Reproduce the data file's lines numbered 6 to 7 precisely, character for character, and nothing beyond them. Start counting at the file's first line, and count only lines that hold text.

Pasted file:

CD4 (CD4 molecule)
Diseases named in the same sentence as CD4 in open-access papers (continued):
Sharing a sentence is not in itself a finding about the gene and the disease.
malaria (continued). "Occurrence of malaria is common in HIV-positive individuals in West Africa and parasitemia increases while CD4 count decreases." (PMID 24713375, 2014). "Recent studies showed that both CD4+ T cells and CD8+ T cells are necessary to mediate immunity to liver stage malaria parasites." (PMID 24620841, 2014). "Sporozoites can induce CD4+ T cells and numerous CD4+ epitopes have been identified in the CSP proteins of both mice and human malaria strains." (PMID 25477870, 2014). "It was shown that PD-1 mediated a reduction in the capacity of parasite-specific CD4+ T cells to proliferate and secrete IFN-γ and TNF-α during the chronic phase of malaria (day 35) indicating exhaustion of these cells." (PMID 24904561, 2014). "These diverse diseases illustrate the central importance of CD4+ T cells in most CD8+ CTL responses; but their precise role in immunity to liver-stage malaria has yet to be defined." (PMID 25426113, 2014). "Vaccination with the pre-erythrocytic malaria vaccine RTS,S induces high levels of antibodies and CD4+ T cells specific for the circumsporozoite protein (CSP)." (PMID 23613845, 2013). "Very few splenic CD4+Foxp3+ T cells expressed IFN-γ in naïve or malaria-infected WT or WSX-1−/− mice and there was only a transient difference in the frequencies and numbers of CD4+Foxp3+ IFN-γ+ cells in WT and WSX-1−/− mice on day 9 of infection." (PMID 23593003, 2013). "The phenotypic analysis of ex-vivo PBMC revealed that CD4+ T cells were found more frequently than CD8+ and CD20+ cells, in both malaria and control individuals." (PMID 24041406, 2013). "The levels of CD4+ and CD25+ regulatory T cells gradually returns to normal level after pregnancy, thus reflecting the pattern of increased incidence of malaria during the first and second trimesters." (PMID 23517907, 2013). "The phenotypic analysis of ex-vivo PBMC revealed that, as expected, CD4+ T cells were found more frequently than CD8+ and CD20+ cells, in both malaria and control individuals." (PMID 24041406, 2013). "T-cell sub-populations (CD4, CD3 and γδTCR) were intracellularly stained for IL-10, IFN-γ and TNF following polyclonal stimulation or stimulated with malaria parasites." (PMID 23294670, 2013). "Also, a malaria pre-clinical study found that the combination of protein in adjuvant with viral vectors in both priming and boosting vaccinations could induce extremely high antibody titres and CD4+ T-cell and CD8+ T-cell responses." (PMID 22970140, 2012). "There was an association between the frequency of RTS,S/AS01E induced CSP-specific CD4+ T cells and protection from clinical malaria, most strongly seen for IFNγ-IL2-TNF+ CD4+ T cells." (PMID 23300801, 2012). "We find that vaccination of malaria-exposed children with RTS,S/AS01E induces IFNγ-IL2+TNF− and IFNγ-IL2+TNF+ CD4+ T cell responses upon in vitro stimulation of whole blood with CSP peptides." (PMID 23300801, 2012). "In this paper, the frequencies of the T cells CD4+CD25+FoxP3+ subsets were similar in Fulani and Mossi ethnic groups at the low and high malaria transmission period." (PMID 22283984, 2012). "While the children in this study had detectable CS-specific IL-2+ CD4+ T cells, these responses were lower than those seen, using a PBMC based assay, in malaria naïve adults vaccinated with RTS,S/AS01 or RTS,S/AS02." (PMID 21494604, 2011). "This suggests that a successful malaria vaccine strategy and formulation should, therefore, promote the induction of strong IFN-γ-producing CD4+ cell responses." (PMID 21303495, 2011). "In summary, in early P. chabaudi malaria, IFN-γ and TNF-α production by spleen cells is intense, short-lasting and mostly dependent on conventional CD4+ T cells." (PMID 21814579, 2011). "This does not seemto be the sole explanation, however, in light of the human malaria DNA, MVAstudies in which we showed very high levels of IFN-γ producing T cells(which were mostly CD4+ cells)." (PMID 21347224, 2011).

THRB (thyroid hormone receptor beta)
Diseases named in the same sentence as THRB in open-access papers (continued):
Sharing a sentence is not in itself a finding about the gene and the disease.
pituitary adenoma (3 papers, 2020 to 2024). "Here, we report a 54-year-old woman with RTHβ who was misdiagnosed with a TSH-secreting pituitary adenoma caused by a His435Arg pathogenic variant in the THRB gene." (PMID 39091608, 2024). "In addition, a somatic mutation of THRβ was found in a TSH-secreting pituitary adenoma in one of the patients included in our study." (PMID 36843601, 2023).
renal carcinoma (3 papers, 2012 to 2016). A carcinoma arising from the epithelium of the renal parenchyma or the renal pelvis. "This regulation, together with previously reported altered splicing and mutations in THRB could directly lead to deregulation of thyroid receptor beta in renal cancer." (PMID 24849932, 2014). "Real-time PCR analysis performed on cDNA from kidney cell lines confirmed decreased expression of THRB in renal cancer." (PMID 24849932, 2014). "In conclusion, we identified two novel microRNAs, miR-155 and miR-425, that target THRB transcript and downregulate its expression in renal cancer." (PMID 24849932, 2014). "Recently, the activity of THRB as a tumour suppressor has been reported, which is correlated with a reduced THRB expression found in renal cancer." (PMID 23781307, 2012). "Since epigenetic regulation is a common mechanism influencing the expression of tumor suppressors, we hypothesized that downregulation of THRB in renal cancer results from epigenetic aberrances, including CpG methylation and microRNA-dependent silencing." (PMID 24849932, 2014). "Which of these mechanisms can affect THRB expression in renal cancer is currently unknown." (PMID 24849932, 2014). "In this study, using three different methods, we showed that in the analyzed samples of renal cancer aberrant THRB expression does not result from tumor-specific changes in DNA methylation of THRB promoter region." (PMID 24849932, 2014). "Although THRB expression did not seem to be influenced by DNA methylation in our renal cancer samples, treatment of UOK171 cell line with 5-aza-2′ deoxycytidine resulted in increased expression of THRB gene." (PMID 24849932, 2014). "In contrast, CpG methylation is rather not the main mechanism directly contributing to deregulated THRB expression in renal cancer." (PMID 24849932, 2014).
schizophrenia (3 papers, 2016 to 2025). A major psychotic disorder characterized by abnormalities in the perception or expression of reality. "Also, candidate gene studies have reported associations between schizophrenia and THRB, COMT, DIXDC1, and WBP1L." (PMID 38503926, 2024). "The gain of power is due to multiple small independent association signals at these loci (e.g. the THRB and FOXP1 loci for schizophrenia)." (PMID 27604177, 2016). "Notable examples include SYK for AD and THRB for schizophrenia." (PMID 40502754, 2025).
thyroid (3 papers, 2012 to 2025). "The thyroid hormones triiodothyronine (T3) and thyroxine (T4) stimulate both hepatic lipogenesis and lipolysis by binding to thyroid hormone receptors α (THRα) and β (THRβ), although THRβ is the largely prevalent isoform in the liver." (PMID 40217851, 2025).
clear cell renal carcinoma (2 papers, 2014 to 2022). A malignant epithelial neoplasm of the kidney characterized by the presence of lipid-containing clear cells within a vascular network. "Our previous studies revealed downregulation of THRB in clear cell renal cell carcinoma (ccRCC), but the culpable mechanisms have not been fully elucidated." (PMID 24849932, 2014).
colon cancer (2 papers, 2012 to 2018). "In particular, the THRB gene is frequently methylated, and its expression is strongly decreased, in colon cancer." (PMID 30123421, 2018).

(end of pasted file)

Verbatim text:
Diseases named in the same sentence as THRB in open-access papers (continued):
Sharing a sentence is not in itself a finding about the gene and the disease.